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Mandarin vs putonghua vs beijinghua - simple definition


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My understanding is that putonghua is the standard found on news programs (e.g. 新闻联播) which you won't hear spoken on the street, however I'm not clear on how far removed from the standard one needs to speak to be speaking beijinghua.


Is there any easy or acceptable way to differentiate between mandarin and beijinghua? If putonghua is the standard, and mandarin describes a group of Northern accents/dialects, is it fair to say that Beijinghua is a variety of mandarin? 


The reason I'm asking is yesterday I was watching the following show with a Chinese friend and he mentioned the guest in the black jacket was speaking beijinghua (I had always assumed this kind of speech is just called accented mandarin). http://phtv.ifeng.com/program/qqsrx/detail_2013_10/18/30446867_0.shtml.

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The way I think of it is this:

Putonghua is the national language, with government bodies deciding what is and isn't standard. 'Putonghua' is not commonly used as an English word.

'Mandarin' (the English word) is often used to mean putonghua. It is also used to refer to a group of languages/dialects spoken in north and south-west China. I've also seen this language group called guanhua. This definition means beijinghua, as well as shaanxihua, sichuanhua etc. are varieties of Mandarin.

Beijinghua is the language/dialect traditionally spoken in/around Beijing.

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- Mandarin is a collective name for all northern dialects of Chinese. At least according to linguists.

- Putonghua is a standardised spoken version of Mandarin in the PRC. This is what schools teach and newscasters use.

- Guoyu is an older version of the same standard, and is the name of the official standard in Taiwan. In general, it is very similar to putonghua.

- Beijing dialect is the variety of Mandarin as spoken in Beijing. It is very close to putonghua, but has differences in vocabulary and pronunciation.

Much of the confusion comes from these facts:

- people often say "Mandarin" to mean "Standard Mandarin", or putonghua. Putonghua is often implied.

- putonghua was originally based on the speech of educated Beijing speakers from the turn of the last century. In the meantime, the two have diverged considerably

- despite the previous point, everybody in Beijing will tell you that the two are the same, and everyone not from Beijing is saying it wrong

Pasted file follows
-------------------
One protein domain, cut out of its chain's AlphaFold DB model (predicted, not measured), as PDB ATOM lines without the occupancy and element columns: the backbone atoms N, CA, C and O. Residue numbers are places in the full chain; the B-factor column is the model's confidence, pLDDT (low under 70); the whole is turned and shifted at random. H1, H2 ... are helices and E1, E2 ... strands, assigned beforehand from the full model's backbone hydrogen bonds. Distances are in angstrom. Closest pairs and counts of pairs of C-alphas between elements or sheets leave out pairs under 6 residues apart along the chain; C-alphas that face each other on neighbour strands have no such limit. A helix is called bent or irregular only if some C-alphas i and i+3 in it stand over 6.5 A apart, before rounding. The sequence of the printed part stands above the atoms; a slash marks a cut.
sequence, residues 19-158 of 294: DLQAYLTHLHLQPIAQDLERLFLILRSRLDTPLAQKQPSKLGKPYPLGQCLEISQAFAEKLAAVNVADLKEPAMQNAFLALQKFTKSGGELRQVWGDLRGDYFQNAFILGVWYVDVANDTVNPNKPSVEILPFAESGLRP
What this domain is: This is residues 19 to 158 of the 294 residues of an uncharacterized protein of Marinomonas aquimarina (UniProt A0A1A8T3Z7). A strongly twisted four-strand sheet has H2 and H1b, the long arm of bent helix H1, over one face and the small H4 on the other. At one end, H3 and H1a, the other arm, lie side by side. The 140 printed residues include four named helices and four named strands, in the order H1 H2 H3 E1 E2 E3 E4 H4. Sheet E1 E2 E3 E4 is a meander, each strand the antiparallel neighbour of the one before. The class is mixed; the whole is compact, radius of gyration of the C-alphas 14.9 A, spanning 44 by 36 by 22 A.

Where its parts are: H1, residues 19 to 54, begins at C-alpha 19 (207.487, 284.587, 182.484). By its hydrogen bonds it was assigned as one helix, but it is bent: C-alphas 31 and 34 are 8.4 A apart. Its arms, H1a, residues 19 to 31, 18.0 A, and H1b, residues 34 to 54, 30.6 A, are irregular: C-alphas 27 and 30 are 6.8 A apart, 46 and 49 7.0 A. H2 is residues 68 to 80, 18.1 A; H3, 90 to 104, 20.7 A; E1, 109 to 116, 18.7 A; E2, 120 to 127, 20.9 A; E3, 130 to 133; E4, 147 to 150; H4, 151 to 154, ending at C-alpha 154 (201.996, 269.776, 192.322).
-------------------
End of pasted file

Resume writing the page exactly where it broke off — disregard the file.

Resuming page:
- Guoyu in Taiwan is often accented nowadays, so people perceive it to be very different from putonghua. In a sense, the standard speech in Taiwan has shifted away from what it was and there is a new informal standard now

As for "accented Mandarin", it's a bit confusing. Beijing speech is a legitimate variety of Mandarin. It's just not the official standard (putonghua is). It has its own specific vocabulary, inflection and pronunciation. Your Chinese friend picked up on them and identified them as typical for Beijing speech.

The situation in the PRC is interesting. Putonghua is the ostensible standard taught in schools, but it does have a bit of a bookish, neutral and official feel to it. On the other hand, Beijing speech is often perceived to be street-wise, warm and informal. This led to many liumang characters in popular TV shows speaking with a Beijing accent, and it became emulated by many people around the country.

In some sense, Beijing pronunciation (if not the full-on slang-filled dialect) is becoming a bit of a parallel standard to putonghua, IMHO.

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This doesn't have any information value, but I just saw it on the subway today and was reminded of this topic. So, just for your entertainment -

PS - The small printed on the left says "地道北京话, 传承京文化" - "Dìdào běijīng huà, chuánchéng jīng wénhuà" - and on the right some word game (?) that I don't comprehend, "愣神儿 (发愣发呆)" "lèngshénr (fā lèng fā dāi)".


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That's actually really interesting - I never saw anything like that while I was in China, it was all touting 普通话。 


To expand on what Renzhe said above...

everybody in [Any city in the north-east] will tell you that the two are the same, and everyone not from [that city] is saying it wrong

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